But apparently not:

So let me get this straight, your son should be rewarded for telling the truth, and he really doesn't hate blacks, because he supposedly has a black friend. You would think that maybe, just possibly, one or two of those black friends that you claim he socializes with, would have told him that it might not be a good idea to burn a cross as a sign of love, respect or camaraderie. When most people want to be friendly to new people in the neighbourhood, they stop by with a cake, or a pie even.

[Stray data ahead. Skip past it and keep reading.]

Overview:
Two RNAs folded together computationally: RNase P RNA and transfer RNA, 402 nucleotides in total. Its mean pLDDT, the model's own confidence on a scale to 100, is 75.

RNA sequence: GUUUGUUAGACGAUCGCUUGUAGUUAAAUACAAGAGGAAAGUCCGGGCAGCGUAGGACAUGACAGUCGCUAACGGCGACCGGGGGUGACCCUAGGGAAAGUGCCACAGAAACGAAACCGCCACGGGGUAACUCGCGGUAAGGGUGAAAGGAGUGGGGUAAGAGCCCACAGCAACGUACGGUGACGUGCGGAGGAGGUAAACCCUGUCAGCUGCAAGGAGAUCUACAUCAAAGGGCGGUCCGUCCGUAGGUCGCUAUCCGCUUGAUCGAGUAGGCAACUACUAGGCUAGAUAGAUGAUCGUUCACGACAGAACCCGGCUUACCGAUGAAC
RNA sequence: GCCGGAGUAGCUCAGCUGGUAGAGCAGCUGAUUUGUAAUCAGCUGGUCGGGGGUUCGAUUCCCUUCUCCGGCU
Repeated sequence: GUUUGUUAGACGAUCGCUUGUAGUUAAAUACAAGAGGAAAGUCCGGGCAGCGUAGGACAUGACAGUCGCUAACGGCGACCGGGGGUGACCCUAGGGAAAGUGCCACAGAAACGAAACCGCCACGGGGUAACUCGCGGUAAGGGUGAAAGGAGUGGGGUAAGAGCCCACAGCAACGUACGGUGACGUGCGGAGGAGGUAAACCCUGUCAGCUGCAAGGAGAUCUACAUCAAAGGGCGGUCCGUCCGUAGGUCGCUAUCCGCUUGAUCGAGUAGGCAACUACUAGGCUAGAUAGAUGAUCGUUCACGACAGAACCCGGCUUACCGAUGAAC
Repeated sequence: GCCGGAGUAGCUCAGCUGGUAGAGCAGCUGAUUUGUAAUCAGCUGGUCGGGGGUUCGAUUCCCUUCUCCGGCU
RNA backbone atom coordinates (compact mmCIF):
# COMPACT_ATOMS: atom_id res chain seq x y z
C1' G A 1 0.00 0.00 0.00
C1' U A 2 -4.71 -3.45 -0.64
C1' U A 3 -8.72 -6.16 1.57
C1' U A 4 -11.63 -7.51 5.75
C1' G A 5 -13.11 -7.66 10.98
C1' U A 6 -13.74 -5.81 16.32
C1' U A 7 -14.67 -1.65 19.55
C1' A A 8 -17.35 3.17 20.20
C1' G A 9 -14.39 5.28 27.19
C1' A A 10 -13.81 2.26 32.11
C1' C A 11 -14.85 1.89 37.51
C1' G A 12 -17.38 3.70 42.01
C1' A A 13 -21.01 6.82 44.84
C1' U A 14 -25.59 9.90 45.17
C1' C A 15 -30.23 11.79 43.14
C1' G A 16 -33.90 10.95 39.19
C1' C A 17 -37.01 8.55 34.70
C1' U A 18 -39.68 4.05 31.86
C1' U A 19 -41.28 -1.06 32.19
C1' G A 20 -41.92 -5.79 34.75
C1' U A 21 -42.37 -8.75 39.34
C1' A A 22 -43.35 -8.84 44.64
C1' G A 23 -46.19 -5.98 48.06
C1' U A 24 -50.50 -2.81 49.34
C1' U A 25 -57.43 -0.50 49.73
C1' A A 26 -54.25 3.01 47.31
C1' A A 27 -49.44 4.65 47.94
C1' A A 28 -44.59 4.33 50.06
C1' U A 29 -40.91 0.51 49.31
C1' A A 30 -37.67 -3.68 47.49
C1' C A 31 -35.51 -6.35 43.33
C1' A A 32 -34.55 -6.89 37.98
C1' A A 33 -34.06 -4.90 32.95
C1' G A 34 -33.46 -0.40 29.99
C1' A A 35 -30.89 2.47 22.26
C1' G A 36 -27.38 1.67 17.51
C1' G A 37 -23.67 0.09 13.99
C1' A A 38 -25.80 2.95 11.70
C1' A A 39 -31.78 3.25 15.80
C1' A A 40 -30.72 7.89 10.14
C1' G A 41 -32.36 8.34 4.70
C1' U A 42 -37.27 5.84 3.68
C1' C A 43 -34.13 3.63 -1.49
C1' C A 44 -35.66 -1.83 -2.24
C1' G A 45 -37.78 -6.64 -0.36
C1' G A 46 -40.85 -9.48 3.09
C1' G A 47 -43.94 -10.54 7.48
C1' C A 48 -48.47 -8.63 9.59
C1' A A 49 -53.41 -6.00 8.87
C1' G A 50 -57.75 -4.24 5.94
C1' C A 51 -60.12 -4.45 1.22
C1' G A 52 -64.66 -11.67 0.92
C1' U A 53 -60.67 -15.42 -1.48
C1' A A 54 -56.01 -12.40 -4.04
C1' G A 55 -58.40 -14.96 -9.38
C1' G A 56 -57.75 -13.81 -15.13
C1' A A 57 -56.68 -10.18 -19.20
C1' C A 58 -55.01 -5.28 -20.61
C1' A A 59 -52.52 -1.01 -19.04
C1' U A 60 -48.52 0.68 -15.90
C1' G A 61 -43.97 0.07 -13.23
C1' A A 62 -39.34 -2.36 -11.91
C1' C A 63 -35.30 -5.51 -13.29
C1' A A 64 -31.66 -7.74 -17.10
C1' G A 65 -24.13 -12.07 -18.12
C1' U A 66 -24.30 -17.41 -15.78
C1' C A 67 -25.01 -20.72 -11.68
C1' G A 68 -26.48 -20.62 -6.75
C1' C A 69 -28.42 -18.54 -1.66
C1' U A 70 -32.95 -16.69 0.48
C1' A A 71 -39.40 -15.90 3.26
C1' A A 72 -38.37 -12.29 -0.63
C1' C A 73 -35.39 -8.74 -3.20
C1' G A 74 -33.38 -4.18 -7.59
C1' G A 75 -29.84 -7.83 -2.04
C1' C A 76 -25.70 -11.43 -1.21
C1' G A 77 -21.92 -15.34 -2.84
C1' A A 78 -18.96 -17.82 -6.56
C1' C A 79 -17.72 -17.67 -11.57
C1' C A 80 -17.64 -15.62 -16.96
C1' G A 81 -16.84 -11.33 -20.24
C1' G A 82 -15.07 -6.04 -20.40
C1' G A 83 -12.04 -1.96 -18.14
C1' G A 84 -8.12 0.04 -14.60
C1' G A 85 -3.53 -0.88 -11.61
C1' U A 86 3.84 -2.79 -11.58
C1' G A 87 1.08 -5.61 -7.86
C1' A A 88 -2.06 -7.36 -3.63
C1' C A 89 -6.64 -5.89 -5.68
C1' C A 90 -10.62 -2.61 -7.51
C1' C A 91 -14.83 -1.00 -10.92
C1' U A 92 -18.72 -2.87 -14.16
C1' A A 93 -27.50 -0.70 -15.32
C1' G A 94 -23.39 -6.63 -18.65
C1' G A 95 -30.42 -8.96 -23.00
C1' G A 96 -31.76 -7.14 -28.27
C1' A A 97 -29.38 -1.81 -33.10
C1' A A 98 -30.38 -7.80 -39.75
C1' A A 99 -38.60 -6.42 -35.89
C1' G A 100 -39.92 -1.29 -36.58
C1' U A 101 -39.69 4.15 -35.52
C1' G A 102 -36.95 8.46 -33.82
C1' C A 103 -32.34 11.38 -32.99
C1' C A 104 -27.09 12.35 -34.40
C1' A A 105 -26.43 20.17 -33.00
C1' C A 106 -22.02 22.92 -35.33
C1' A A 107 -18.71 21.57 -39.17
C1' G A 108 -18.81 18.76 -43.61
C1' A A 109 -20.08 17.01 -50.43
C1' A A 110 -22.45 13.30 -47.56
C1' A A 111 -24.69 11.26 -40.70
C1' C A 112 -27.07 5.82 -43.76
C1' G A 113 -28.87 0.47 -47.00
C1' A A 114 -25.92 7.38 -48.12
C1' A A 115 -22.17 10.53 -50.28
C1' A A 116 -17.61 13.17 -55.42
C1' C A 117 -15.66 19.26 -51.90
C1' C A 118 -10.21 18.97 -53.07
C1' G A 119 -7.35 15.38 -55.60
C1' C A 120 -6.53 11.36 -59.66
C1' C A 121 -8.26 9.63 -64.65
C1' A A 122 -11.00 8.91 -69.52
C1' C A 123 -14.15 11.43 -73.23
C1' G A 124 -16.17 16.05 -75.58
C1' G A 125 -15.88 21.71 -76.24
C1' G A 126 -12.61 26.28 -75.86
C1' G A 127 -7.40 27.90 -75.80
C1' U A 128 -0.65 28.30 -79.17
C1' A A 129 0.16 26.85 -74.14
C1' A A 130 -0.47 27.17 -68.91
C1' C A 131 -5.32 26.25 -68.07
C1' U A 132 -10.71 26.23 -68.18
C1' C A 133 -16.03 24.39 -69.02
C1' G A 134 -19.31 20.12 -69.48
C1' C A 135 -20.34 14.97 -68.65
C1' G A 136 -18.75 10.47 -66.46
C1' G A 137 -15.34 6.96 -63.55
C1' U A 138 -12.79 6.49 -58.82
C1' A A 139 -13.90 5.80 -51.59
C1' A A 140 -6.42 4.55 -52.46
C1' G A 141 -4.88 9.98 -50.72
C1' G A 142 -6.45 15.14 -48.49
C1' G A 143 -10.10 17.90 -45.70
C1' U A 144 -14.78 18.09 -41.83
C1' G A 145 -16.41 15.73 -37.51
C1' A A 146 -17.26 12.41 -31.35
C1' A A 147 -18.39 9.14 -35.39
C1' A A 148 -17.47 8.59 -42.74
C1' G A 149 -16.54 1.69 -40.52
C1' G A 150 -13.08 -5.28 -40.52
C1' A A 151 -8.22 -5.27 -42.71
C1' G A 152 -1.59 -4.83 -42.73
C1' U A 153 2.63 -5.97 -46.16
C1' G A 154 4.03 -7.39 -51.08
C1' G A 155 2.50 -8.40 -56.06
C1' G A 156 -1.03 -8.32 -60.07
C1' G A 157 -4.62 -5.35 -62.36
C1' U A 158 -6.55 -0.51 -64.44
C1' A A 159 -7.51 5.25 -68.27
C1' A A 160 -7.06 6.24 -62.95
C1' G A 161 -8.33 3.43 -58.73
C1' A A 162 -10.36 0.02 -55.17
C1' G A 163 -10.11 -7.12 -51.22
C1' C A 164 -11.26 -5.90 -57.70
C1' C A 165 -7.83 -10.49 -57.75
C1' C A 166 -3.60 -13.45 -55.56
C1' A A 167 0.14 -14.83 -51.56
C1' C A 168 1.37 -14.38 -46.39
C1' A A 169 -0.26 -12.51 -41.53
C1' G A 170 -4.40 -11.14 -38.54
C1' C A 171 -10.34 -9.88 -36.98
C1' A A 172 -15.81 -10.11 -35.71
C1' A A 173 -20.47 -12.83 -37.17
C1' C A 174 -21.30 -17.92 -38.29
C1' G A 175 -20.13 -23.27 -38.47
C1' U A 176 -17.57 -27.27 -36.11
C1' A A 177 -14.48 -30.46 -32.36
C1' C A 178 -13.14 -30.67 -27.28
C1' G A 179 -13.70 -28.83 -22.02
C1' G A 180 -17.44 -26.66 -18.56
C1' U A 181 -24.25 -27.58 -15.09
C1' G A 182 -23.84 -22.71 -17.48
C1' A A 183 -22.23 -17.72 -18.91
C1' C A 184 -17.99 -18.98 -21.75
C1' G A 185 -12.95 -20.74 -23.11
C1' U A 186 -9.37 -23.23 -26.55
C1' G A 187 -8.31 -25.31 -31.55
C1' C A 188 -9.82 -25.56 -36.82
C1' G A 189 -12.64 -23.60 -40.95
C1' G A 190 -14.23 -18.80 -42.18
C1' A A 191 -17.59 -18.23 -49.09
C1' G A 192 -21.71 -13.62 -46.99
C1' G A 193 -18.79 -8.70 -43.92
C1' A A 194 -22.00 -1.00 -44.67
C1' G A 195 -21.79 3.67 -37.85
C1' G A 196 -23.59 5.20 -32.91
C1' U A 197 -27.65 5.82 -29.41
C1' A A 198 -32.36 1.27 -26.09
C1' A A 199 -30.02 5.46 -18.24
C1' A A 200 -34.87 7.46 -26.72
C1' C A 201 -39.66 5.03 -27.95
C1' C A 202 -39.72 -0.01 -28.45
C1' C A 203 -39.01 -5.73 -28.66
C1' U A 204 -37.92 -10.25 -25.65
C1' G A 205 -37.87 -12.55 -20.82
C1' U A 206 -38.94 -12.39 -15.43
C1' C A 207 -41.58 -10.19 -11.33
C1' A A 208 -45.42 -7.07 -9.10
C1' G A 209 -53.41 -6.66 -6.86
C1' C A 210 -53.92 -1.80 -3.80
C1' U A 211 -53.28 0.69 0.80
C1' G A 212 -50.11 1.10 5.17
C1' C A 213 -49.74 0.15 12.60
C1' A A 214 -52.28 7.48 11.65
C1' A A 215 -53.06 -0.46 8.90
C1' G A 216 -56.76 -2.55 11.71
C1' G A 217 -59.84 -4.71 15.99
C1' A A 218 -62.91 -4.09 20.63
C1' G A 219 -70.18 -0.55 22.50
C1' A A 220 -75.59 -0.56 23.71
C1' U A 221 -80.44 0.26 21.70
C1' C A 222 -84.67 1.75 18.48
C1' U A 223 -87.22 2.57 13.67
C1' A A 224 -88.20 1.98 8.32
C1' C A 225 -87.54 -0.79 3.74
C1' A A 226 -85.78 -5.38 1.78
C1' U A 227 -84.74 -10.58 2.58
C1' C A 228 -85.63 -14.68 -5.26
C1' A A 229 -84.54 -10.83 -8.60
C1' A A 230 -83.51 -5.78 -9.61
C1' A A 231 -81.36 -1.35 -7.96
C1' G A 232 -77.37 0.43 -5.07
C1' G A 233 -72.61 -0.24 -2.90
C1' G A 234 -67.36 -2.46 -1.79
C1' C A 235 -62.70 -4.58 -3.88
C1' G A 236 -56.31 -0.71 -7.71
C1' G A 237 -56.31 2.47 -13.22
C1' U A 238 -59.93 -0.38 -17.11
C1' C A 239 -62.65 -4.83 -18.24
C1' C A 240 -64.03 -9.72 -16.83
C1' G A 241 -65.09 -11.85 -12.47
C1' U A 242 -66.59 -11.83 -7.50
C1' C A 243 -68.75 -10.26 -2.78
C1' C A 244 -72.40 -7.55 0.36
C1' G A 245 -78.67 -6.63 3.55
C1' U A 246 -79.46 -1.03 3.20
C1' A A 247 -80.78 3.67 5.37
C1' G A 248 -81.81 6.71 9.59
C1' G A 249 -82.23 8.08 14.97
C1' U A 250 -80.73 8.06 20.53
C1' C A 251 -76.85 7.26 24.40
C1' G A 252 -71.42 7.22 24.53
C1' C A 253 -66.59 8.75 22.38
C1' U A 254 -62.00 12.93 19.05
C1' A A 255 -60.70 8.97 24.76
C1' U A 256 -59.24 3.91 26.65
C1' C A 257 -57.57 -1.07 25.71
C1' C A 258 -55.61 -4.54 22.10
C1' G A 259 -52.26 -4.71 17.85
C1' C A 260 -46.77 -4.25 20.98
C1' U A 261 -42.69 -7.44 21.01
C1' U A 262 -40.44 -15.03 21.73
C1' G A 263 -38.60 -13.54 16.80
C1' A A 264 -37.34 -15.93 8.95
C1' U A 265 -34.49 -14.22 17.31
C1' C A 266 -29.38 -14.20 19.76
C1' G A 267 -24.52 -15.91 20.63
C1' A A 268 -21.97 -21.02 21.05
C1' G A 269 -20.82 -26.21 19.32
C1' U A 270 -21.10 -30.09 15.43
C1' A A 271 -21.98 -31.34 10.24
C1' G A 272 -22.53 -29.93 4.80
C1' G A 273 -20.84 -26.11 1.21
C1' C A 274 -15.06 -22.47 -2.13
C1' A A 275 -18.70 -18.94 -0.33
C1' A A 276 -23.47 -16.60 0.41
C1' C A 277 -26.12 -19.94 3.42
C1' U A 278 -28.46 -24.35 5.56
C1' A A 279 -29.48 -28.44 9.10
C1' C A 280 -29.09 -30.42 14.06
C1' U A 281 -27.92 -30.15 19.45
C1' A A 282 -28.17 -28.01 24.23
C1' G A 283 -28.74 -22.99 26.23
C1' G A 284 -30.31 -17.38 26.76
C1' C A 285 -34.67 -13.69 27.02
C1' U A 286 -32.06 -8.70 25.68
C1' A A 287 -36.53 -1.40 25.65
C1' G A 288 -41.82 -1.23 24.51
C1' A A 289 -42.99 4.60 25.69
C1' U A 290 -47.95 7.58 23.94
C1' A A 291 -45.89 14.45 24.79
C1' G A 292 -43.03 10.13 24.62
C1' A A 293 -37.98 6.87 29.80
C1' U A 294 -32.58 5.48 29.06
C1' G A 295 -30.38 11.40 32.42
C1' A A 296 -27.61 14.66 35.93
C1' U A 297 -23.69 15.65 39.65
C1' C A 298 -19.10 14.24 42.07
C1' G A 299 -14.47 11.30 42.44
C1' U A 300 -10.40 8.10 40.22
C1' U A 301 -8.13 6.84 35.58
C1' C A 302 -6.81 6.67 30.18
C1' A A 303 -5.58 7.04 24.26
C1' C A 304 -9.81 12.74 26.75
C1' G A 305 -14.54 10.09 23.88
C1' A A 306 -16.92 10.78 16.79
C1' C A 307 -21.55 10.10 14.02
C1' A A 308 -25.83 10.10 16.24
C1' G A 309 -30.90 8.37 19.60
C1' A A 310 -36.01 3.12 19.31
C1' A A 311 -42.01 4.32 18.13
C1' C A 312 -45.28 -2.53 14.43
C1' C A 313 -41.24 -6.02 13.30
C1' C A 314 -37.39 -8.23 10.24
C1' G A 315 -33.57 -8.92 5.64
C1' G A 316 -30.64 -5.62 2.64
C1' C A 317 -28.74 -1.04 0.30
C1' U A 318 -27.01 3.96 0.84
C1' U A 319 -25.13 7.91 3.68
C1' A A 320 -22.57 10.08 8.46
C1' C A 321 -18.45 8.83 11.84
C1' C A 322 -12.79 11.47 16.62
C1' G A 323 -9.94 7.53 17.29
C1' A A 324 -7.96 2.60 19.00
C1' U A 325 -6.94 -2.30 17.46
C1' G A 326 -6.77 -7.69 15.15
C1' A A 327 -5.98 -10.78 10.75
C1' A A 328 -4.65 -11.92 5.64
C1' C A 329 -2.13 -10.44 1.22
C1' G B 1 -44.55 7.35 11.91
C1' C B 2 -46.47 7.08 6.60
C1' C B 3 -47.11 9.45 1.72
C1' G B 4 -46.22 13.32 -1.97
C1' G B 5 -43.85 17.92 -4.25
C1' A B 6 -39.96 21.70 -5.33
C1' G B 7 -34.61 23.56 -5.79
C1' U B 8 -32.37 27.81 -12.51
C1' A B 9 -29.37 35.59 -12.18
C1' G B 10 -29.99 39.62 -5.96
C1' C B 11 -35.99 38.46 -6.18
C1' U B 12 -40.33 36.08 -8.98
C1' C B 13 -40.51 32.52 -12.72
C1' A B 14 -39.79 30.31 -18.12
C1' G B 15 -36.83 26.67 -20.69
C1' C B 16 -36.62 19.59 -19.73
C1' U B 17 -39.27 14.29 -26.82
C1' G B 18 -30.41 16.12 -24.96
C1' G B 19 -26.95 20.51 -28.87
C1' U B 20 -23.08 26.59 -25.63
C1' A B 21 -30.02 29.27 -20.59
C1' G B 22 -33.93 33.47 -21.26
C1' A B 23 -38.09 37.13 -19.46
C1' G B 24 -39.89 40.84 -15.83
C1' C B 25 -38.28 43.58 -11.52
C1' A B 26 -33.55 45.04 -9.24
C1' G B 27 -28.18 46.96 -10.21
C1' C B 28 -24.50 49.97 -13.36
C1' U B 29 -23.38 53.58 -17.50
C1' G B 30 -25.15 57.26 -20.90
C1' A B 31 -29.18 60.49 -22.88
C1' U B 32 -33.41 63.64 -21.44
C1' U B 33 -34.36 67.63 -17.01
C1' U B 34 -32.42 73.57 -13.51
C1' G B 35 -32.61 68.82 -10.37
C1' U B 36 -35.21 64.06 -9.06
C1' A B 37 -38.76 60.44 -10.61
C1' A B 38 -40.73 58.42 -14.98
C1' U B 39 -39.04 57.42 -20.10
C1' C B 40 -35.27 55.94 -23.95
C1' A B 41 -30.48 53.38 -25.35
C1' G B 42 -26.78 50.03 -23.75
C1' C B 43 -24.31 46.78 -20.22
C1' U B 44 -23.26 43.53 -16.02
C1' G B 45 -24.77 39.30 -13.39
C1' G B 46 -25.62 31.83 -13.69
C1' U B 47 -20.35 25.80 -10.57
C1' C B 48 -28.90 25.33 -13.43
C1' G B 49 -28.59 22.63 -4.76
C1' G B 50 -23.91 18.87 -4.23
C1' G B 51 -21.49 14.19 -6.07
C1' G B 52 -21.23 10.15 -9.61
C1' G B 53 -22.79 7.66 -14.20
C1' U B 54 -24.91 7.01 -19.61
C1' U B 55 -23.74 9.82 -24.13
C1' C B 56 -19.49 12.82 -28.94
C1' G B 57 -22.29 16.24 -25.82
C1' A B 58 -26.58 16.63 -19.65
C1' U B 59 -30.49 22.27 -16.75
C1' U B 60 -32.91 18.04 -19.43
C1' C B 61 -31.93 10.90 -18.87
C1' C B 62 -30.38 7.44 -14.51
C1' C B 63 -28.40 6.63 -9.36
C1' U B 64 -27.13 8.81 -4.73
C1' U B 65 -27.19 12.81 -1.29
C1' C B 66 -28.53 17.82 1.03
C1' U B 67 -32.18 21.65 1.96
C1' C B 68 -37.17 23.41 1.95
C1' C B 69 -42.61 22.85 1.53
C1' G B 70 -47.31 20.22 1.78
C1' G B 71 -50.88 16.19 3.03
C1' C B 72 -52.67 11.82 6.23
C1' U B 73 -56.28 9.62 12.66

Call me crazy but burning a cross just doesn't seem to say welcome to the neighbourhood. Perhaps all of the images popularized in the media of men in white sheets burning crosses just looked like some kind of weird celebration of Halloween. Maybe he believed that when they were screaming, "white power" as the crosses burned they were making a statement about how wonderful bleach is at keeping whites, white and not actually pushing a racial agenda.



I favor brownies, myself. That way, they can eat them even if they haven't unpacked the silverware yet.

We want to hear what you think about this article. Submit a letter to the editor or write to letters@theatlantic.com.